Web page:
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Older people at risk of being forced into residential care due to massive delays in making adaptations to homes

Published on 28 April 2024 12:15 PM

Older people at risk of being forced into residential care due to massive delays in making adaptations to homes

Two-thirds of local authorities took longer than the recommended six months to deliver an adaptation through the Disabled Facilities Grant, with the longest taking more than 24 months.

In a new report, Age UK calls for all local authorities to radically improve the way they deliver adaptations. The Charity says an overhaul of the system is required to help older people to live independently for longer and reduce pressure on NHS and care services.

Age UK today publishes a report which highlights the shocking delays many older and disabled people face waiting for councils to install home aids and adaptations, making it more difficult for them to live independently at home.

The report, 'A step change: improving delivery of the Disabled Facilities Grant' says that increasing the amount of age-friendly, accessible housing and providing quicker access to appropriate aids and adaptations should be central to the UK's vision for the future of older people's housing.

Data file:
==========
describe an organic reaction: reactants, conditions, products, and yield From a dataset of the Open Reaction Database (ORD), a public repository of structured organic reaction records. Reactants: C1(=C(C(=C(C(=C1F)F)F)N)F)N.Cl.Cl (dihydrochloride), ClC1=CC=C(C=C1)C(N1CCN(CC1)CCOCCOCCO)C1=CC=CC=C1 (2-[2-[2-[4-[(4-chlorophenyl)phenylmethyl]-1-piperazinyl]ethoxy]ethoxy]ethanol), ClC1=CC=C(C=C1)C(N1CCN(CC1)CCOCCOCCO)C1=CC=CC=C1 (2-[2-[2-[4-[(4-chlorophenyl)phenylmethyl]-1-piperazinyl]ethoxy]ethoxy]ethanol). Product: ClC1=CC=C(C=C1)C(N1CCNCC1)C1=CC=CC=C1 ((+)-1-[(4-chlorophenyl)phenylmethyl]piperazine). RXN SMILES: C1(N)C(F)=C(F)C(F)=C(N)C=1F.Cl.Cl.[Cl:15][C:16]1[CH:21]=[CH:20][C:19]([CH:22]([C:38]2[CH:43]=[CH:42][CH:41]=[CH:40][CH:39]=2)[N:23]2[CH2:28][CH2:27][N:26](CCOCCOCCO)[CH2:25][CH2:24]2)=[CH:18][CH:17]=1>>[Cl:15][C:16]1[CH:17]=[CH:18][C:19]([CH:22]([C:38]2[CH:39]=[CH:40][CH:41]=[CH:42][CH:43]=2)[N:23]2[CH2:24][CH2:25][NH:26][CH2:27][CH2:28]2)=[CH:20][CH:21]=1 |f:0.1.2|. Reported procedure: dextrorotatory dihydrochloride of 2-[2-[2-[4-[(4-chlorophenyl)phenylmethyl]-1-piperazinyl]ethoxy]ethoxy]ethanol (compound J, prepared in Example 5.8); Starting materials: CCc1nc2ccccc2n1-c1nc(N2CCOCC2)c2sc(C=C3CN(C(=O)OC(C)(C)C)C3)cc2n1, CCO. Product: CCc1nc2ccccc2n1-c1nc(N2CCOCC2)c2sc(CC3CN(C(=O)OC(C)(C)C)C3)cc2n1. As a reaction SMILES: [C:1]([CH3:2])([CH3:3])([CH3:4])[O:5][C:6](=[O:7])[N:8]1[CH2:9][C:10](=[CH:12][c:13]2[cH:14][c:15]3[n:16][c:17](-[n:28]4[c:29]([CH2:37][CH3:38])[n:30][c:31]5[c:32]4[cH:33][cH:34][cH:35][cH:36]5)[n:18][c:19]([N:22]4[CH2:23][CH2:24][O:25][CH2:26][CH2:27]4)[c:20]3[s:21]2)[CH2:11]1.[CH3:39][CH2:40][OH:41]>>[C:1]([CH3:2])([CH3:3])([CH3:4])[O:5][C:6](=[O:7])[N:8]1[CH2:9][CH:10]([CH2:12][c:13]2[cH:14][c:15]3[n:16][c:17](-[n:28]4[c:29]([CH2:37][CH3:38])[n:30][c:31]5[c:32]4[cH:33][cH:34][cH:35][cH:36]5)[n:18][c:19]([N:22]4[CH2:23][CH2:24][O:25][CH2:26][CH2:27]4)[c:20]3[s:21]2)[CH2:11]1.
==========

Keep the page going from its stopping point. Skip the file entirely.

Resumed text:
Surveys consistently show that older people are keen to remain living independently at home. Accessible housing, aids and adaptations are key to this independence and give people the autonomy and confidence to live a full and active life. They are also important in reducing pressure on the NHS and social care services.  Adaptations such as walk-in showers and stair-lifts help to reduce falls, sustain better health, lessen dependence on others for care and ease hospital discharge.

However, in 2021/22, the most recent year for which figures are obtainable, over two-thirds of local authorities took longer than the six months recommended by the Disabled Facilities Grant guidance, issued by the Government, to install most adaptations through the grant. The longest took more than 24 months. These are average figures and so some individual cases will have taken even longer. Anecdotally, there have been further delays since, due to a backlog of cases post-COVID. Sadly, there is little sign of improvement.